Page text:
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Buddhadharma : Spring 2018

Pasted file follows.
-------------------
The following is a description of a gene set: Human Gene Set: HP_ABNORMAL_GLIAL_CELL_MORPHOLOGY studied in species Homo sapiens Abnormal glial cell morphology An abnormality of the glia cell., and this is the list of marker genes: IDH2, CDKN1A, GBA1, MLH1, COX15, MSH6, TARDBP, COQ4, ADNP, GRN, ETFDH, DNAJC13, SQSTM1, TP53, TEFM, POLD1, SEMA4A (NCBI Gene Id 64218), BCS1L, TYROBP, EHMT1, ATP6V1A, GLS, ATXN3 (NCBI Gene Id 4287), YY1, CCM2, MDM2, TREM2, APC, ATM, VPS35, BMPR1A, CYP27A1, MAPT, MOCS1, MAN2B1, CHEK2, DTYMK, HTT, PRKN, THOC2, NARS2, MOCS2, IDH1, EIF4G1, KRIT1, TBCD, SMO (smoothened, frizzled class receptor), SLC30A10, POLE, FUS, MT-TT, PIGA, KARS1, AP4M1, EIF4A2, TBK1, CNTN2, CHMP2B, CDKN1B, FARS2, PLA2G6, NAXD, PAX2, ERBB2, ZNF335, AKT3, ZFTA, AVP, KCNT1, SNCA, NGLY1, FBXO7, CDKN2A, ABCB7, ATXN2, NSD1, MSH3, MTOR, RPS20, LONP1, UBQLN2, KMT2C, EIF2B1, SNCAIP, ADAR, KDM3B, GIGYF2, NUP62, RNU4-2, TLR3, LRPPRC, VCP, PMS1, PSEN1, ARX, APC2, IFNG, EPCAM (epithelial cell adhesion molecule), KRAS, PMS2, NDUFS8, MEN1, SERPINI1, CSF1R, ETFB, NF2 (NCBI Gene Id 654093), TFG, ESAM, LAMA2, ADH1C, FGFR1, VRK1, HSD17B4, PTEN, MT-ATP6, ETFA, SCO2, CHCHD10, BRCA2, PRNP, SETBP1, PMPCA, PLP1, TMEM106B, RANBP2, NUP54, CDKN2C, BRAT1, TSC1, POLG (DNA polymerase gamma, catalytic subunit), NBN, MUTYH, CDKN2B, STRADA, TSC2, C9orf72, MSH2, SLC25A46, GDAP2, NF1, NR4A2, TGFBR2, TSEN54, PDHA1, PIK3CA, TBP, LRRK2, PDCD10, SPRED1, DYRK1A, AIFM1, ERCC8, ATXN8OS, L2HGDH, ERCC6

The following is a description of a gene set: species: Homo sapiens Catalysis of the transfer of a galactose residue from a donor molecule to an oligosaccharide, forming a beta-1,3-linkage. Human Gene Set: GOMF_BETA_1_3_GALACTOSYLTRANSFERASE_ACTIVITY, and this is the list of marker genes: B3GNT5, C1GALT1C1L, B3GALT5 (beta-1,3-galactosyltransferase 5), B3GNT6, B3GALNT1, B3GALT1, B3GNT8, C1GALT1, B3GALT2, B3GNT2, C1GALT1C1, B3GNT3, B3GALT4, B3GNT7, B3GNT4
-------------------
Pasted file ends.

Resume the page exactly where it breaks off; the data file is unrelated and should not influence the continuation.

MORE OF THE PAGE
66 BUDDHADHARMA: THE PRACTITIONER'S QUARTERLY of all things. Our interconnecting, interpenetrating, unobstructed nature is the basis for intelligent empathy resulting in compassionate and wise action. Since a dharma position is interconnecting, interpenetrating, impermanent, and fleeting, it functions within the context of all other dharma positions. In concert, these dharmas practice together and make the world. From this perspective Dogen writes in Zenki (“All Functions”) “life is what I am making it, and I am what life is making me ... life is the self and self is life.” Lest we get too anthro pocentric in our views, he also writes in Uji “each grass and each form itself is the entire earth ... each moment is all being, is the entire world” (Nishijima and Cross). Included in each moment is the entire world and the individual being–timeness of each being making the world. Dogen calls this allinclusive activity gyoji, or continuous practice. Continuous prac tice is the practice–realization of the Buddhist ancestors, and it also includes the continuous practice of all other beings: trees, rocks, insects, etc. It is the wholehearted effort and total presencing of each being in the ten directions within the context of each dharma posi tion or being–time. Dogen writes in Gyoji (“Continuous Practice”): The working of this activityunremitting upholds the self and the other. Its import is such that through one’s activityunremitting the entire earth as well as the whole heaven of the ten directions share in its working. Even if others are unaware of it, and you may be unaware of it, that is the way it is. —translation by Kim, Flowers of Emptiness: Selections from Dogen’s Shobogenzo We can’t really penetrate what Dogen means by being–time if we don’t understand the unique particular moments, things, or events called dharma positions or dharma stages.